Key Safety Systems

Reactor Protection System

As was written, the reactor must be tripped before the departure from nucleate boiling ratio falls under the safety analysis limit. The Reactor Protection System, RPS, provides this safety function. The RPS automatically initiates a rapid reactor shutdown (scram) by inserting control rods to preserve the integrity of the fuel cladding and reactor coolant pressure boundary.

Over-pressure relief system and safety valves system

In this case, automatic spray valves regulate the pressurizer spray to provide overpressure control. If this system is not sufficient, there is an over-pressure relief system. In the event that pressurizer pressure exceeds a certain maximum, there is a relief valve called the pilot-operated relief valve (PORV) on top of the pressurizer which opens to allow steam from the steam bubble to leave the pressurizer in order to reduce the pressure in the pressurizer, thus leads to reduction of pressure in the whole system.

The pressurizer is equipped also with a safety valves system (“safety system”), which are also routed to the relief tank. The pressurizer safety valves are spring loaded and self-actuating, with back pressure compensation. The safety valves system is used for emergency pressure reduction during emergency conditions.

Example: Control Rod Drop

A control rod drop event is one of possible control rod malfunction events and it belongs to reactivity initiated events usually described in Chapter 15.4. of the Safety Analysis Report (according to the NUREG-0800).

As a consequence of any of these events, there is a distortion in the core power distribution with potential reduction of DNBR. For a CR withdrawal, there is also a global reactor power increase, which is reduced later by the reactor power control. A potentially relevant safety aspect comes from the case when a rod drops into the core and the control system is in automatic mode. If the dropped control rod does not result in actuation of the reactor trip, then the reactor power may be reestablished by the control system. In this case, the rods will be moved out to compensate for the sudden power decrease. Before achieving a new equilibrium power, a transient overshoot on nuclear power can be expected, coincident with a significant distortion in radial power distribution caused by the dropped rod. High local peaking factors together with an overshoot in power may violate the limits on fuel power density.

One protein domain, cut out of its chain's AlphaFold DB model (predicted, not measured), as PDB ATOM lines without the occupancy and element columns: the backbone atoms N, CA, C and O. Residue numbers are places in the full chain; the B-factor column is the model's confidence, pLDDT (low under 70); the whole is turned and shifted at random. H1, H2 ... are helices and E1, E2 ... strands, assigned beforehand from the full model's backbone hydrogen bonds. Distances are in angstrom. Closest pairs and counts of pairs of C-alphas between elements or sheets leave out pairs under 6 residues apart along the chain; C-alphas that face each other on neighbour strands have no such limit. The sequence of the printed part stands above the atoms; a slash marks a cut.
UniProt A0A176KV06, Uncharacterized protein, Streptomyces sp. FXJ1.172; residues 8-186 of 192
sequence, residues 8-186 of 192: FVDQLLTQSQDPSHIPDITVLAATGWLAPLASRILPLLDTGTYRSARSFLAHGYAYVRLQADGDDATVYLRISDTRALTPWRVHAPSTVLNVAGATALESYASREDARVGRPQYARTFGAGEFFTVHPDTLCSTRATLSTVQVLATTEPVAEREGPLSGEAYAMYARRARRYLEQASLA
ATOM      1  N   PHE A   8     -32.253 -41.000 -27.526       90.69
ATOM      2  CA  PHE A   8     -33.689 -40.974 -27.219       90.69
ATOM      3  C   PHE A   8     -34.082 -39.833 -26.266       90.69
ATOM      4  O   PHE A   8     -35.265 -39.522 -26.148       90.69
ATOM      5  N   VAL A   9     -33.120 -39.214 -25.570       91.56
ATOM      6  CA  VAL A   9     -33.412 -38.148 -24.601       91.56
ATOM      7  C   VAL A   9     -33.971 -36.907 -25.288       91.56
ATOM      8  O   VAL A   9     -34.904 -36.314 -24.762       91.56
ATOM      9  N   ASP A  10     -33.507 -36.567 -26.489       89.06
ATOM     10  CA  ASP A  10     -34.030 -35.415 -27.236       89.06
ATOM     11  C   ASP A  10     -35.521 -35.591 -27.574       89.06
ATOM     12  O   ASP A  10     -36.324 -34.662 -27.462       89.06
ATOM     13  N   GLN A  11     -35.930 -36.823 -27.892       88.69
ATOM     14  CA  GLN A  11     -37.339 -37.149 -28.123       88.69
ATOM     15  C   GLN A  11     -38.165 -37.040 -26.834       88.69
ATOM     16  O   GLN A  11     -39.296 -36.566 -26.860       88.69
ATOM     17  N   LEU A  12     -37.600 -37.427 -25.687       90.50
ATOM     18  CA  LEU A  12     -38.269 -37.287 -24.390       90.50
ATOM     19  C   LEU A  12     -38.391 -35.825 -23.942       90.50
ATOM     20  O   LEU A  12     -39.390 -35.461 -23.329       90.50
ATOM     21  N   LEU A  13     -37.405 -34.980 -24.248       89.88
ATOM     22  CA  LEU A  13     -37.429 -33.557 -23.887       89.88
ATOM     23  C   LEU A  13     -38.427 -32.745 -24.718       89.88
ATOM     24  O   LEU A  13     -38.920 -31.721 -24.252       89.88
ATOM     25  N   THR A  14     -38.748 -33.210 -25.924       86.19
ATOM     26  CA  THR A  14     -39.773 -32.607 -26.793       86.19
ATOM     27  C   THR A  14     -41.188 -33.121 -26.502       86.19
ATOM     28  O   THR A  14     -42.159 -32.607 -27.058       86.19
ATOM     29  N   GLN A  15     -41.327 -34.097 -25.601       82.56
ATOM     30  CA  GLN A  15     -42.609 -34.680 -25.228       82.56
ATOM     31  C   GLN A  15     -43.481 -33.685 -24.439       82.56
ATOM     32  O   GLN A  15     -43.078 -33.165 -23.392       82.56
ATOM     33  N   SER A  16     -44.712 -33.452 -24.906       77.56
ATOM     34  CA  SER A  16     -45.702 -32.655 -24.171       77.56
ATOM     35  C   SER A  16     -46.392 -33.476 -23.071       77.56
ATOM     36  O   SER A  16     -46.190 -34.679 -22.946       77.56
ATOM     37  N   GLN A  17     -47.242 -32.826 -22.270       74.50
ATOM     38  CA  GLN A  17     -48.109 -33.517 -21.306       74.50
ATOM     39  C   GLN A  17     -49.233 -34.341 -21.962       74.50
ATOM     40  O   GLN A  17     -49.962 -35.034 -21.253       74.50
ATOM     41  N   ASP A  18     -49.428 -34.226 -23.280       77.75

The magnitude of power deviation is primarily a function of the control rod worth, reactivity coefficients and core characteristics. In this event, it must be shown that the fuel and the fuel clad integrity are not challenged.

 
References:
Nuclear and Reactor Physics:
  1. J. R. Lamarsh, Introduction to Nuclear Reactor Theory, 2nd ed., Addison-Wesley, Reading, MA (1983).
  2. J. R. Lamarsh, A. J. Baratta, Introduction to Nuclear Engineering, 3d ed., Prentice-Hall, 2001, ISBN: 0-201-82498-1.
  3. W. M. Stacey, Nuclear Reactor Physics, John Wiley & Sons, 2001, ISBN: 0- 471-39127-1.
  4. Glasstone, Sesonske. Nuclear Reactor Engineering: Reactor Systems Engineering, Springer; 4th edition, 1994, ISBN: 978-0412985317
  5. W.S.C. Williams. Nuclear and Particle Physics. Clarendon Press; 1 edition, 1991, ISBN: 978-0198520467
  6. G.R.Keepin. Physics of Nuclear Kinetics. Addison-Wesley Pub. Co; 1st edition, 1965
  7. Robert Reed Burn, Introduction to Nuclear Reactor Operation, 1988.
  8. U.S. Department of Energy, Nuclear Physics and Reactor Theory. DOE Fundamentals Handbook, Volume 1 and 2. January 1993.

Nuclear Safety:

  1. IAEA Safety Standards, Safety of Nuclear Power Plants: Design, SSR-2/1 (Rev. 1). VIENNA, 2016.
  2. IAEA Safety Standards, Safety of Nuclear Power Plants: Commissioning and Operation, SSR-2/2 (Rev. 1). VIENNA, 2016.
  3. IAEA Safety Standards, Deterministic Safety Analysis for Nuclear Power Plants, SSG-2 (Rev. 1). VIENNA, 2019.
  4. IAEA TECDOC SERIES, Considerations on the Application of the IAEA Safety Requirements for the Design of Nuclear Power Plants, IAEA-TECDOC-1791. VIENNA, 2016.
  5. Safety Reports Series, Accident Analysis for Nuclear Power Plants with Pressurized Water Reactors. ISBN 92–0–110603–3. VIENNA, 2003.
  6. Appendix A to 10 CFR Part 50, “General Design Criteria for Nuclear Plants.”
  7. NUREG-0800, Standard Review Plan for the Review of Safety Analysis Reports for Nuclear Power Plants: LWR Edition.
  8. Nuclear Power Reactor Core Melt Accidents, Science and Technology Series. IRSN – Institute for Radiological Protection and Nuclear Safety. ISBN: 978-2-7598-1835-8
  9. ANSI ANS 51.1: Nuclear Safety Criteria for the Design of Stationary Pressurized Water Reactor Plants, 1983.

See above:

Nuclear Safety